Upon arrival in Korea, Buddie was assigned to Company G, 7th Infantry Regiment, 3rd Infantry Division. His platoon commander was 2nd Lt. Donald L. Hinson.
There is little information about Buddie’s Korean experiences prior to his death on September 22, 1952. Buddie’s mother received a letter from him written on September 21, the night before his death. In one of the ironies of war, Buddie’s letter arrived after his death.
Buddie’s letter read in part, “Well, I don’t have to worry about going to heaven now because I got the hell scared out of me this afternoon. I was walking alone on the rear slope of a hill and I heard a mortar round coming in so I just dove into a hole. It landed about 10 ft. from me and almost knocked me out of the hole. I still can’t hear good but my ear drums aren’t hurt. I had a Doc look at them and he said I’d be OK by tomorrow. So, it isn’t bad, just scared me half to death that’s all.”
He continued, “I have met a lot of good men over here. Most of the good guys are going home the first of the month. So, it leaves me with almost all new men but most of them are darn good soldiers. I have a damn good platoon….The First Sergeant is going home the 15th of next month and the Captain said today that he wanted me to be First Sergeant so I guess I will. I will make another stripe and this winter when most of the guys are freezing, I will be in a nice warm command post.”
Buddie Farmer would never receive that stripe. His heroic action on the night of September 22. 1952, saved the lives of his squad, but cost him his own. He was awarded the WW II Occupation Medal [Germany], the Combat Infantryman Badge, the Korean Service Medal, the Purple Heart, the National Defense Service Medal, the Republic of Korea Presidential Unit Citation, the Republic of Korea Service Medal and the United Nations Service Medal.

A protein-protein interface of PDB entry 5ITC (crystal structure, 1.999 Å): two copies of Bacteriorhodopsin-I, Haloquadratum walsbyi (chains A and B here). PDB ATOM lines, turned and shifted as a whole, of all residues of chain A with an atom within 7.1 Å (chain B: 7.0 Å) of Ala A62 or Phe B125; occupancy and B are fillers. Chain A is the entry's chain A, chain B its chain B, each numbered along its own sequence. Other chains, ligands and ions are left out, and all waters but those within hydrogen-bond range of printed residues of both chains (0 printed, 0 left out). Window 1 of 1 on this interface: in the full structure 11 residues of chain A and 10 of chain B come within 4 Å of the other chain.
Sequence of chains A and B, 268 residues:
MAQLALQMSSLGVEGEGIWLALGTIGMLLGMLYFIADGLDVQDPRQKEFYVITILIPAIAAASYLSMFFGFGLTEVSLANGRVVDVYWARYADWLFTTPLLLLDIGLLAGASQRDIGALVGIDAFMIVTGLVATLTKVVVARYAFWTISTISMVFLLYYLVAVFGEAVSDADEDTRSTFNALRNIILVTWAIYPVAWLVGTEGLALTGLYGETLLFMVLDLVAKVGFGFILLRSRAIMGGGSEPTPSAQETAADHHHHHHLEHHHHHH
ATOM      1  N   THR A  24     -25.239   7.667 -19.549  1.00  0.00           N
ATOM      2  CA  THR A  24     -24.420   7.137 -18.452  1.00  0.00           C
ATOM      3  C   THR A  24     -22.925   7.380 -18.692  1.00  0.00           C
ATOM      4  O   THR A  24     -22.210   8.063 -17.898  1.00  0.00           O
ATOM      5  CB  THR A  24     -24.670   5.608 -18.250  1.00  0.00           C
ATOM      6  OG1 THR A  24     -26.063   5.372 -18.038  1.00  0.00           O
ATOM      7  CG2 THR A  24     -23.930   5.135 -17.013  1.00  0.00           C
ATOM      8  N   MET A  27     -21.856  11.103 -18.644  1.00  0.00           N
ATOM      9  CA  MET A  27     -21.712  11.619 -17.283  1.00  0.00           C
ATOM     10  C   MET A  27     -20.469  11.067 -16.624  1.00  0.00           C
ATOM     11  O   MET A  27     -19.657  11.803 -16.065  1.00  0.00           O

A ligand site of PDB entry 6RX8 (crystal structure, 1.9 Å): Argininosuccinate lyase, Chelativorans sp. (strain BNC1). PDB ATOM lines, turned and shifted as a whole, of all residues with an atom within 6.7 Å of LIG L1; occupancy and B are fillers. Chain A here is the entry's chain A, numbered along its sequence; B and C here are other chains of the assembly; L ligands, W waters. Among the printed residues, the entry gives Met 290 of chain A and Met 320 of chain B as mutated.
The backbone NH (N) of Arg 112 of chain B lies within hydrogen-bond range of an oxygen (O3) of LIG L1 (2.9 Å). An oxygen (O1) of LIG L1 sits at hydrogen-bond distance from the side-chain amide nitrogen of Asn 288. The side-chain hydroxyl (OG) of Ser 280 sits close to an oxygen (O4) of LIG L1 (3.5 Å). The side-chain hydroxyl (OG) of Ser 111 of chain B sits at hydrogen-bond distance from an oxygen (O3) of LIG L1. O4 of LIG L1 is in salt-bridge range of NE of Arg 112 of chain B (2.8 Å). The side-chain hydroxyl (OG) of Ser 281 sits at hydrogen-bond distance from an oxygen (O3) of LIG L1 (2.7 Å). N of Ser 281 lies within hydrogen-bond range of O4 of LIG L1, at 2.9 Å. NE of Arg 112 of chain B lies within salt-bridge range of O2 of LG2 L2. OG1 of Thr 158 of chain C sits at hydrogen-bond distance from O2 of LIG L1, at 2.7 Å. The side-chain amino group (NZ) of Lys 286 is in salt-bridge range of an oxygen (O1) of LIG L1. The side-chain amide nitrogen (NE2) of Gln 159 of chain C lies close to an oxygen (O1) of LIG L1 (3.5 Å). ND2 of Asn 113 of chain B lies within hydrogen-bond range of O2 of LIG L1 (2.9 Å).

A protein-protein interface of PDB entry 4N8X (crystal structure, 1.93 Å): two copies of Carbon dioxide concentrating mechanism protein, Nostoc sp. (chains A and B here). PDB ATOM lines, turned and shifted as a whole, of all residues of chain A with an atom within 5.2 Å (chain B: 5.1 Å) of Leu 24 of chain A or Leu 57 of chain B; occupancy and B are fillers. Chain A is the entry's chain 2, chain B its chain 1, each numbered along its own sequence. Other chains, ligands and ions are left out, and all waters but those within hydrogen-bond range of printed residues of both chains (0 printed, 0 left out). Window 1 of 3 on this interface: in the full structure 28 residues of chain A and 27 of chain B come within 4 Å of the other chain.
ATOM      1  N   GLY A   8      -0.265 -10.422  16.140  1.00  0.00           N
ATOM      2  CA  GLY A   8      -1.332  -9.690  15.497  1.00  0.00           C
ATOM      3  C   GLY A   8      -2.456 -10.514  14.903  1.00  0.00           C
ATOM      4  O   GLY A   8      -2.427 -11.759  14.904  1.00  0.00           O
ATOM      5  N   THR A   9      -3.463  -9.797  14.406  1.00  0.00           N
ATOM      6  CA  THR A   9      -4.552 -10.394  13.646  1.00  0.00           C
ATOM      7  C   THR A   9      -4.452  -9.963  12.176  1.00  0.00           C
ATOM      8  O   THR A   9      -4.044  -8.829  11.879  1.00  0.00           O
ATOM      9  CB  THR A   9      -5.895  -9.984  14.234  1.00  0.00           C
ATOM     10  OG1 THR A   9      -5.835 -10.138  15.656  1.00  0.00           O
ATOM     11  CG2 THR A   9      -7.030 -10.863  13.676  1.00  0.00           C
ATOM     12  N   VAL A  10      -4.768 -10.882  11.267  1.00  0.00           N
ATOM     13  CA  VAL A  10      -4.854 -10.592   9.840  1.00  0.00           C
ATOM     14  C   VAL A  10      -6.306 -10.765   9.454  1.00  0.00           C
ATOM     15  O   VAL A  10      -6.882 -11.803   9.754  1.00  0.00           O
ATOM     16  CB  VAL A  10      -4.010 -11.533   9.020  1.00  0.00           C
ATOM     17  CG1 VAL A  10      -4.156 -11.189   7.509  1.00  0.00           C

SFC. Rudolph “Buddie” Farmer’s funeral was held December 1, 1952, at the Rhodes School House in Coffee County, Alabama. Burial was in Rhodes Cemetery with full military honors. Farmer was survived by his wife, Edith Mueller Farmer, a daughter, Edith and son Rudi, who were still in Germany. He was also survived by his parents, Roy and Minnie Farmer; four brothers, Edward, Donald Ray, David and Rex Farmer; five sisters, Helen, Jean, Mary Jane, Barbara Ann and Evelyn Marie Farmer.John Vick
Author’s note: Through the years, there heave been several attempts to have SFC Rudolf Farmer awarded the Medal of Honor. Thus far, none were successful. Having read the letter written by his commanding officer, 2nd Lt. Donald L. Hinson, it is difficult to understand why Farmer never received any recognition, much less the Medal of Honor.
The author thanks SFC Farmer’s sister, Helen Farmer Reynolds of Opp, Alabama, and her son Steve Reynolds, for helping write this hero’s story.